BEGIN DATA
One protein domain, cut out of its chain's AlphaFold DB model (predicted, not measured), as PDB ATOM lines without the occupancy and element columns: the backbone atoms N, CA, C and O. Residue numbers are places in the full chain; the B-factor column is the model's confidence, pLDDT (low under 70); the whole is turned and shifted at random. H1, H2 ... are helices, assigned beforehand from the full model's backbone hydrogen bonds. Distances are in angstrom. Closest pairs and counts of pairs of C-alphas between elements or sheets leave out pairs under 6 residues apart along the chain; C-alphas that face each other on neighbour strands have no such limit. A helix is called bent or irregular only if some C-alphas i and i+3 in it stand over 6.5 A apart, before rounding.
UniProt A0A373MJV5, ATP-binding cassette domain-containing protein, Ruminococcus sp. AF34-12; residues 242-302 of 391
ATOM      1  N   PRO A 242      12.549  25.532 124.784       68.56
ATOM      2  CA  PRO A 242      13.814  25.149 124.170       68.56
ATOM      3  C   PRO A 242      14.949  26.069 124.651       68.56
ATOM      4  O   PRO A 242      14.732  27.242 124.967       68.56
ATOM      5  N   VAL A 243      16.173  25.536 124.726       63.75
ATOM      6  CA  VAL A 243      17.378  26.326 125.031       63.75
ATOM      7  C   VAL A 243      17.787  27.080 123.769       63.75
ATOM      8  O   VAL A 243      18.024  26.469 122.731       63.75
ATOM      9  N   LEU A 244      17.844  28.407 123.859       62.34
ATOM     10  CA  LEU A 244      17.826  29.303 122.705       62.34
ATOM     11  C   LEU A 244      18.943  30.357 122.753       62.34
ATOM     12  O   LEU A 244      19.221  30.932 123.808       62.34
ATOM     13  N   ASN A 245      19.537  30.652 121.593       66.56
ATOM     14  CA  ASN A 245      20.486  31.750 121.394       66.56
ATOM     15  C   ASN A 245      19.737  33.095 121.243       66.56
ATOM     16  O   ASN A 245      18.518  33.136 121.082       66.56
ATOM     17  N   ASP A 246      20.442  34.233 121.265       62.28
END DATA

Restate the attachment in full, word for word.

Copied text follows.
One protein domain, cut out of its chain's AlphaFold DB model (predicted, not measured), as PDB ATOM lines without the occupancy and element columns: the backbone atoms N, CA, C and O. Residue numbers are places in the full chain; the B-factor column is the model's confidence, pLDDT (low under 70); the whole is turned and shifted at random. H1, H2 ... are helices, assigned beforehand from the full model's backbone hydrogen bonds. Distances are in angstrom. Closest pairs and counts of pairs of C-alphas between elements or sheets leave out pairs under 6 residues apart along the chain; C-alphas that face each other on neighbour strands have no such limit. A helix is called bent or irregular only if some C-alphas i and i+3 in it stand over 6.5 A apart, before rounding.
UniProt A0A373MJV5, ATP-binding cassette domain-containing protein, Ruminococcus sp. AF34-12; residues 242-302 of 391
ATOM      1  N   PRO A 242      12.549  25.532 124.784       68.56
ATOM      2  CA  PRO A 242      13.814  25.149 124.170       68.56
ATOM      3  C   PRO A 242      14.949  26.069 124.651       68.56
ATOM      4  O   PRO A 242      14.732  27.242 124.967       68.56
ATOM      5  N   VAL A 243      16.173  25.536 124.726       63.75
ATOM      6  CA  VAL A 243      17.378  26.326 125.031       63.75
ATOM      7  C   VAL A 243      17.787  27.080 123.769       63.75
ATOM      8  O   VAL A 243      18.024  26.469 122.731       63.75
ATOM      9  N   LEU A 244      17.844  28.407 123.859       62.34
ATOM     10  CA  LEU A 244      17.826  29.303 122.705       62.34
ATOM     11  C   LEU A 244      18.943  30.357 122.753       62.34
ATOM     12  O   LEU A 244      19.221  30.932 123.808       62.34
ATOM     13  N   ASN A 245      19.537  30.652 121.593       66.56
ATOM     14  CA  ASN A 245      20.486  31.750 121.394       66.56
ATOM     15  C   ASN A 245      19.737  33.095 121.243       66.56
ATOM     16  O   ASN A 245      18.518  33.136 121.082       66.56
ATOM     17  N   ASP A 246      20.442  34.233 121.265       62.28